‘I will treasure my time as the Lakhey while I can’After twenty-five years of dancing as a Majipa Lakhey, Shiva Ranjit knows his age is slowly weighing him down for the part.
At Majipa Lakhe nani, near Basantapur, as Shiva Ranjit cooks one Newa delicacy after another, beads of sweat form on his forehead. Celebration for Nasa Dyo (the god of music and dance) has just been completed and now it’s time for people to feast. Ranjit is so busy cooking and making sure that the food reaches the guests on time that he doesn’t even have time to engage in small talks.
This type of hectic schedule is normal for Ranjit during this time of the year. Last week, when the Valley was celebrating Indra Jatra, Ranjit was immersed in his role as Majipa Lakhey, a ferocious deity. While performing his role as the deity, he is often swarmed by devotees, who want to get a good close glimpse of him. For the last 25 years, Ranjit has been dancing as the fierce Majipa Lakhey.
“My father also danced as the Majipa Lakhey for several years, and I followed in his footsteps. You see, for centuries, Ranjits have been the caretakers of this tradition. People from our community have played the role of Majipa Lakhey and danced in front of the Kumari chariot as it enters the neighbourhoods and alleys of the city. I am happy and grateful to serve as a Lakhey for people for so many years,” he says.
Ranjit was just 16 when he first started dancing as one of the faces behind the Lakhey. At the time, he didn’t fully understand what the journey would entail and how differently the people around him would see him once he put on the mask for the dance. But now, he looks forward to the experience and understands there is much more to being a Lakhey than just dancing away in neighbourhoods.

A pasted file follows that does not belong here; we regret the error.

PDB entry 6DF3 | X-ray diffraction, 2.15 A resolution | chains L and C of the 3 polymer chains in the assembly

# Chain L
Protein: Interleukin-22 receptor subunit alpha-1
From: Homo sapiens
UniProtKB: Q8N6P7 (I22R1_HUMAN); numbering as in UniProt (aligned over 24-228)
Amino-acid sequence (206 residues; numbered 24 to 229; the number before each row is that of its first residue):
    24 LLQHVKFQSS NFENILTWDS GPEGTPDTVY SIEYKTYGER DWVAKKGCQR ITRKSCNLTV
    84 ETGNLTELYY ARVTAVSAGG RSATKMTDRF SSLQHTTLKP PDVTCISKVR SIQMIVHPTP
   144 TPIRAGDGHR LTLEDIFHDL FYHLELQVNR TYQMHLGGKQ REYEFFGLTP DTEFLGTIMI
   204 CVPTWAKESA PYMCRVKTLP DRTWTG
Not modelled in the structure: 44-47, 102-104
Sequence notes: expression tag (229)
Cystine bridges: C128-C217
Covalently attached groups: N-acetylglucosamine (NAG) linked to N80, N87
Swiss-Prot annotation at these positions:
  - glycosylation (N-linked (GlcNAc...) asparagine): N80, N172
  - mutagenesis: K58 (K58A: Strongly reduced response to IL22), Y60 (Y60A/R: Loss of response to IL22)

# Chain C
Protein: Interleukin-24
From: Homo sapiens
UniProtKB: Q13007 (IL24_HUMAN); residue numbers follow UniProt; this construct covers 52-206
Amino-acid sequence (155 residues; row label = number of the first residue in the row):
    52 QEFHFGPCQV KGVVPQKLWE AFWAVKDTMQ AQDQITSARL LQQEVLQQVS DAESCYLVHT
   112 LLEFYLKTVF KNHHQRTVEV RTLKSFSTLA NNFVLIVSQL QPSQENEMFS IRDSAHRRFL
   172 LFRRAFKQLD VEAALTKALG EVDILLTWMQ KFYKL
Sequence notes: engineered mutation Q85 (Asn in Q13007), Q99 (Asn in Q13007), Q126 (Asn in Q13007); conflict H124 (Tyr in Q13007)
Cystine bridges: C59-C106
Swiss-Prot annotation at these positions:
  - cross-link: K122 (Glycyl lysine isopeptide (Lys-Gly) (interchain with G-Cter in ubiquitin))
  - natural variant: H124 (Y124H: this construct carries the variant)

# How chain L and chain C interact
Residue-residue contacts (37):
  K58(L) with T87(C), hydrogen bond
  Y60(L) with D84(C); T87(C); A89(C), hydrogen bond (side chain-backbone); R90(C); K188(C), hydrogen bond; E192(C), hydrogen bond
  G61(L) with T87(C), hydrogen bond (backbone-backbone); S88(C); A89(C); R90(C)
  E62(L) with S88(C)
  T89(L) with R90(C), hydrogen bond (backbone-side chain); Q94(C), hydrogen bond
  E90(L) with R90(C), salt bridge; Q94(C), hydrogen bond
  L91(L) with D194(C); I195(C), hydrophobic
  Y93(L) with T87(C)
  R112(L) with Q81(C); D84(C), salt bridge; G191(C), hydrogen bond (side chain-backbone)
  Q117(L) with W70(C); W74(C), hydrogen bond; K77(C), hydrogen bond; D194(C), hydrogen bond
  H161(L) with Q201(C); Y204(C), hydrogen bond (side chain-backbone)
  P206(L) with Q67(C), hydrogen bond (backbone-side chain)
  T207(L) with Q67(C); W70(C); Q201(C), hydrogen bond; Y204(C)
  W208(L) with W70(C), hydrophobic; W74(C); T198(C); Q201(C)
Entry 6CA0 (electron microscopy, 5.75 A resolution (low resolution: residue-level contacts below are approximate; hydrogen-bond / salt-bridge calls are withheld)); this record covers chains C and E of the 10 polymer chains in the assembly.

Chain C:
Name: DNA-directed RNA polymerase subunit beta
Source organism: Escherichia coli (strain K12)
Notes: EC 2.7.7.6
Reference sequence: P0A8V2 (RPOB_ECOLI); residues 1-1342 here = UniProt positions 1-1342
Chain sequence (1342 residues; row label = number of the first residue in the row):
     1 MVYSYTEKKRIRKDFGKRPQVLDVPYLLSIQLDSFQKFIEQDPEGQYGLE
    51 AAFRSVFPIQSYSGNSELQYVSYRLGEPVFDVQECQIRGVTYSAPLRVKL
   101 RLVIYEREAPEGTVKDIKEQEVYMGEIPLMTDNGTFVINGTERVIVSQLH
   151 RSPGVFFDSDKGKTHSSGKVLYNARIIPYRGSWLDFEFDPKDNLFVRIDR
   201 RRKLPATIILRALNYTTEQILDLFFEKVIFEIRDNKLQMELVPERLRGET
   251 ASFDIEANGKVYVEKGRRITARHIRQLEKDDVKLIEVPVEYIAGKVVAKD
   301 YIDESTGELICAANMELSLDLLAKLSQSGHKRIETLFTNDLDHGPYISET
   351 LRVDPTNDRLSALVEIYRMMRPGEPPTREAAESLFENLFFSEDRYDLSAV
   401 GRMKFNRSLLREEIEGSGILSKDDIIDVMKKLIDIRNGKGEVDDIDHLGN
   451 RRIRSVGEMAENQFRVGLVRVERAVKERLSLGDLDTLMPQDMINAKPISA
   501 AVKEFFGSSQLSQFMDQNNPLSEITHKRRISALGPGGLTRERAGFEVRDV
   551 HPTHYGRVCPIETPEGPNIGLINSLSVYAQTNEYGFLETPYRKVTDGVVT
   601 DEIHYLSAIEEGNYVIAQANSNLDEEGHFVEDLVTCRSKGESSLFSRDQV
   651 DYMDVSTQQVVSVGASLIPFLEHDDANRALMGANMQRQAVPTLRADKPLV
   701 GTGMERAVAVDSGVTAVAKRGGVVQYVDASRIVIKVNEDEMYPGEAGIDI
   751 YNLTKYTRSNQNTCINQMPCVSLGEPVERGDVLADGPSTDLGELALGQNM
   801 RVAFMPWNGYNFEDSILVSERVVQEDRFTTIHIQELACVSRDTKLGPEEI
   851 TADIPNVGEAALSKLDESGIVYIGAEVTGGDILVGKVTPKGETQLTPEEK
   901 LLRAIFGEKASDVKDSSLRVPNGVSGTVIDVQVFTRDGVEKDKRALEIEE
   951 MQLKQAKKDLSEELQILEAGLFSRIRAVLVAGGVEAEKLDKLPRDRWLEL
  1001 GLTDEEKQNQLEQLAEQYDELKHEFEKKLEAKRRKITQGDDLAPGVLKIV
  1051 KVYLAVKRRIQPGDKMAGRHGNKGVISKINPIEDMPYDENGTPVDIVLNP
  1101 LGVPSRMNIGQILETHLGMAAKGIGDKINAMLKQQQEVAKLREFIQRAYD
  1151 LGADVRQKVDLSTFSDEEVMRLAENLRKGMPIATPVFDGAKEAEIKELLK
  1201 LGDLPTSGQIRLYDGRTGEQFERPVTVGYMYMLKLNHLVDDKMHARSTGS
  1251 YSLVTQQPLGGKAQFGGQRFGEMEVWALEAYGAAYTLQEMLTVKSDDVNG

“There’s a lot of goodwill attached to what I do as a Lakhey in the festival. People call me ‘Aju’ and surround me all the time. It’s a whole different experience that gets my adrenaline rushing,” he says.
The Majipa Lakhey’s origin story, however, is obscure. According to locals, Majipa Lakhey’s history is tied to the Valley’s Kumari tradition.
In oral tales, Lakheys often appear as protectors of people and children. But the deity is also the protector of Kumari, the living goddess. And it is why the Majipa Lakhey dances ahead of the Kumari chariot in the Indra Jatra and guards.
At 41, however, Ranjit says, it has become physically challenging to perform his role as Majipa Lakhey. In recent years he has found himself burnt out after performances, he says. “I do feel powerful when I dance, but in between when I sit down to rest, I feel exhausted. I know I won’t be able to do this for long,” says Ranjit, at the courtyard of Lakhey nani as he takes a breather from cooking the Newa bhwey.
“I know that after a few years I will no longer have the physical strength and will have to step down from my role as an Aju. But until then, I will play and treasure the role. This is something that holds a lot of meaning in my life. Because I know this tradition is a matter of pride and dignity for our community,” he says.